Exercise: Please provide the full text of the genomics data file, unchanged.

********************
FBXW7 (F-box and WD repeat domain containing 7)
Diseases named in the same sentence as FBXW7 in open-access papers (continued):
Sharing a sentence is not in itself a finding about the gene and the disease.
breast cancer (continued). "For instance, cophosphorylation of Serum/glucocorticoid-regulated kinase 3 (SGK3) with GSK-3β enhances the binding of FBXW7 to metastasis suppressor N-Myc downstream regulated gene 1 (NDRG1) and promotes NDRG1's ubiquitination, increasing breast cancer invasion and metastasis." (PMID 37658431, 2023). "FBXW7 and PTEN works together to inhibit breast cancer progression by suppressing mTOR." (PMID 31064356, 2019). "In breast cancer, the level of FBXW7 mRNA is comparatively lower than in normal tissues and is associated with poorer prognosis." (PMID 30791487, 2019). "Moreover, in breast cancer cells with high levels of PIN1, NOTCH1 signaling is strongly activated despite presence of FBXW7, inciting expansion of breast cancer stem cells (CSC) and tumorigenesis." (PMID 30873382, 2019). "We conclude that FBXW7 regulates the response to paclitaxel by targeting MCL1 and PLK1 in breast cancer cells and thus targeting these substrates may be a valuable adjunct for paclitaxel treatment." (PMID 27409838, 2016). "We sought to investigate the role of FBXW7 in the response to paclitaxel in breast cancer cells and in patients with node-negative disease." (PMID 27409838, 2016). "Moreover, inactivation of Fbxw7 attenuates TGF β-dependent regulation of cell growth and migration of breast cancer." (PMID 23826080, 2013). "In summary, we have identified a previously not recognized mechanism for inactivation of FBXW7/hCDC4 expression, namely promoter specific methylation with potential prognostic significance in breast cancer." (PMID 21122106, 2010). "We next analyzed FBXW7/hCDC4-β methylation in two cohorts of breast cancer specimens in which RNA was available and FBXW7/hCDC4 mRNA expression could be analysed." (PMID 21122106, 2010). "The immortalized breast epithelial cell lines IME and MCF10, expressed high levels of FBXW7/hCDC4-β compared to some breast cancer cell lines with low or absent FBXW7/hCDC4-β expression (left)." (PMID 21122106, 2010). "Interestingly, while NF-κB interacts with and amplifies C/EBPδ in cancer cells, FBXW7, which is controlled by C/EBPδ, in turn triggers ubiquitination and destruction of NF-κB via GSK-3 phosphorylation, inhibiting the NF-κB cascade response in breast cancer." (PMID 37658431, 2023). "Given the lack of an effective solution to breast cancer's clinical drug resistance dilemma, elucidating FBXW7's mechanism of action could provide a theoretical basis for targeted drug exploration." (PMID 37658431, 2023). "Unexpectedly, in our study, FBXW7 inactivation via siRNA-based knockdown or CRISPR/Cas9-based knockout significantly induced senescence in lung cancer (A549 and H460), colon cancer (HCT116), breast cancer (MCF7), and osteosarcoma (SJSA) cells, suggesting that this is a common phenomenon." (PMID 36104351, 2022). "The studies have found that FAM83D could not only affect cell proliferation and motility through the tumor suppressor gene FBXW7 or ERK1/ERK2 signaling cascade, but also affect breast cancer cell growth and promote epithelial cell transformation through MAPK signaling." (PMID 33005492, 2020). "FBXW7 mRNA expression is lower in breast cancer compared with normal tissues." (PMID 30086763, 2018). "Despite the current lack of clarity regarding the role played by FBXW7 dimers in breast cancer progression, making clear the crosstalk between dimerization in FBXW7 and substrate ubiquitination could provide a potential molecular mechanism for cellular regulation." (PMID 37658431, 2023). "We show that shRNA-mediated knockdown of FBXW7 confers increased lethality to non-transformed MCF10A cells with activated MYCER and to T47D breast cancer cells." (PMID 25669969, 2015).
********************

FBXW7 (F-box and WD repeat domain containing 7)
Diseases named in the same sentence as FBXW7 in open-access papers (continued):
Sharing a sentence is not in itself a finding about the gene and the disease.
breast cancer (continued). "For instance, cophosphorylation of Serum/glucocorticoid-regulated kinase 3 (SGK3) with GSK-3β enhances the binding of FBXW7 to metastasis suppressor N-Myc downstream regulated gene 1 (NDRG1) and promotes NDRG1's ubiquitination, increasing breast cancer invasion and metastasis." (PMID 37658431, 2023). "FBXW7 and PTEN works together to inhibit breast cancer progression by suppressing mTOR." (PMID 31064356, 2019). "In breast cancer, the level of FBXW7 mRNA is comparatively lower than in normal tissues and is associated with poorer prognosis." (PMID 30791487, 2019). "Moreover, in breast cancer cells with high levels of PIN1, NOTCH1 signaling is strongly activated despite presence of FBXW7, inciting expansion of breast cancer stem cells (CSC) and tumorigenesis." (PMID 30873382, 2019). "We conclude that FBXW7 regulates the response to paclitaxel by targeting MCL1 and PLK1 in breast cancer cells and thus targeting these substrates may be a valuable adjunct for paclitaxel treatment." (PMID 27409838, 2016). "We sought to investigate the role of FBXW7 in the response to paclitaxel in breast cancer cells and in patients with node-negative disease." (PMID 27409838, 2016). "Moreover, inactivation of Fbxw7 attenuates TGF β-dependent regulation of cell growth and migration of breast cancer." (PMID 23826080, 2013). "In summary, we have identified a previously not recognized mechanism for inactivation of FBXW7/hCDC4 expression, namely promoter specific methylation with potential prognostic significance in breast cancer." (PMID 21122106, 2010). "We next analyzed FBXW7/hCDC4-β methylation in two cohorts of breast cancer specimens in which RNA was available and FBXW7/hCDC4 mRNA expression could be analysed." (PMID 21122106, 2010). "The immortalized breast epithelial cell lines IME and MCF10, expressed high levels of FBXW7/hCDC4-β compared to some breast cancer cell lines with low or absent FBXW7/hCDC4-β expression (left)." (PMID 21122106, 2010). "Interestingly, while NF-κB interacts with and amplifies C/EBPδ in cancer cells, FBXW7, which is controlled by C/EBPδ, in turn triggers ubiquitination and destruction of NF-κB via GSK-3 phosphorylation, inhibiting the NF-κB cascade response in breast cancer." (PMID 37658431, 2023). "Given the lack of an effective solution to breast cancer's clinical drug resistance dilemma, elucidating FBXW7's mechanism of action could provide a theoretical basis for targeted drug exploration." (PMID 37658431, 2023). "Unexpectedly, in our study, FBXW7 inactivation via siRNA-based knockdown or CRISPR/Cas9-based knockout significantly induced senescence in lung cancer (A549 and H460), colon cancer (HCT116), breast cancer (MCF7), and osteosarcoma (SJSA) cells, suggesting that this is a common phenomenon." (PMID 36104351, 2022). "The studies have found that FAM83D could not only affect cell proliferation and motility through the tumor suppressor gene FBXW7 or ERK1/ERK2 signaling cascade, but also affect breast cancer cell growth and promote epithelial cell transformation through MAPK signaling." (PMID 33005492, 2020). "FBXW7 mRNA expression is lower in breast cancer compared with normal tissues." (PMID 30086763, 2018). "Despite the current lack of clarity regarding the role played by FBXW7 dimers in breast cancer progression, making clear the crosstalk between dimerization in FBXW7 and substrate ubiquitination could provide a potential molecular mechanism for cellular regulation." (PMID 37658431, 2023). "We show that shRNA-mediated knockdown of FBXW7 confers increased lethality to non-transformed MCF10A cells with activated MYCER and to T47D breast cancer cells." (PMID 25669969, 2015).